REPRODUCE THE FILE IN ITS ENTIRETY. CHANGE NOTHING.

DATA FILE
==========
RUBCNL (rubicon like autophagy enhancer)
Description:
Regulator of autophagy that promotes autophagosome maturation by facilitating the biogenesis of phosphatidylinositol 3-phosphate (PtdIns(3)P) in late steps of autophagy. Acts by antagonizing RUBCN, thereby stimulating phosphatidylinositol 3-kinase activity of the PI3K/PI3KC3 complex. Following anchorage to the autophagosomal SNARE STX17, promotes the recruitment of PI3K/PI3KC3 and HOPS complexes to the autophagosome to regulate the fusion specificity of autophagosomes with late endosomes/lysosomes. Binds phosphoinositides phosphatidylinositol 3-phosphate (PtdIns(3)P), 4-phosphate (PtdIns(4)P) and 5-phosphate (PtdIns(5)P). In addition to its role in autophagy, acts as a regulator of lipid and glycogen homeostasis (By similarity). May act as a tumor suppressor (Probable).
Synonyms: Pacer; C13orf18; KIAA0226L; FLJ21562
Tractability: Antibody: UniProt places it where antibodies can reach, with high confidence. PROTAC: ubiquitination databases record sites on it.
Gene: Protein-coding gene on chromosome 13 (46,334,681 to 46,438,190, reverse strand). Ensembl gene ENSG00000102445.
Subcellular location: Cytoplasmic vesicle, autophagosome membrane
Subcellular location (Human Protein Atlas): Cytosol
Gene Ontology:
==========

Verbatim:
RUBCNL (rubicon like autophagy enhancer)
Description:
Regulator of autophagy that promotes autophagosome maturation by facilitating the biogenesis of phosphatidylinositol 3-phosphate (PtdIns(3)P) in late steps of autophagy. Acts by antagonizing RUBCN, thereby stimulating phosphatidylinositol 3-kinase activity of the PI3K/PI3KC3 complex. Following anchorage to the autophagosomal SNARE STX17, promotes the recruitment of PI3K/PI3KC3 and HOPS complexes to the autophagosome to regulate the fusion specificity of autophagosomes with late endosomes/lysosomes. Binds phosphoinositides phosphatidylinositol 3-phosphate (PtdIns(3)P), 4-phosphate (PtdIns(4)P) and 5-phosphate (PtdIns(5)P). In addition to its role in autophagy, acts as a regulator of lipid and glycogen homeostasis (By similarity). May act as a tumor suppressor (Probable).
Synonyms: Pacer; C13orf18; KIAA0226L; FLJ21562
Tractability: Antibody: UniProt places it where antibodies can reach, with high confidence. PROTAC: ubiquitination databases record sites on it.
Gene: Protein-coding gene on chromosome 13 (46,334,681 to 46,438,190, reverse strand). Ensembl gene ENSG00000102445.
Subcellular location: Cytoplasmic vesicle, autophagosome membrane
Subcellular location (Human Protein Atlas): Cytosol
Gene Ontology: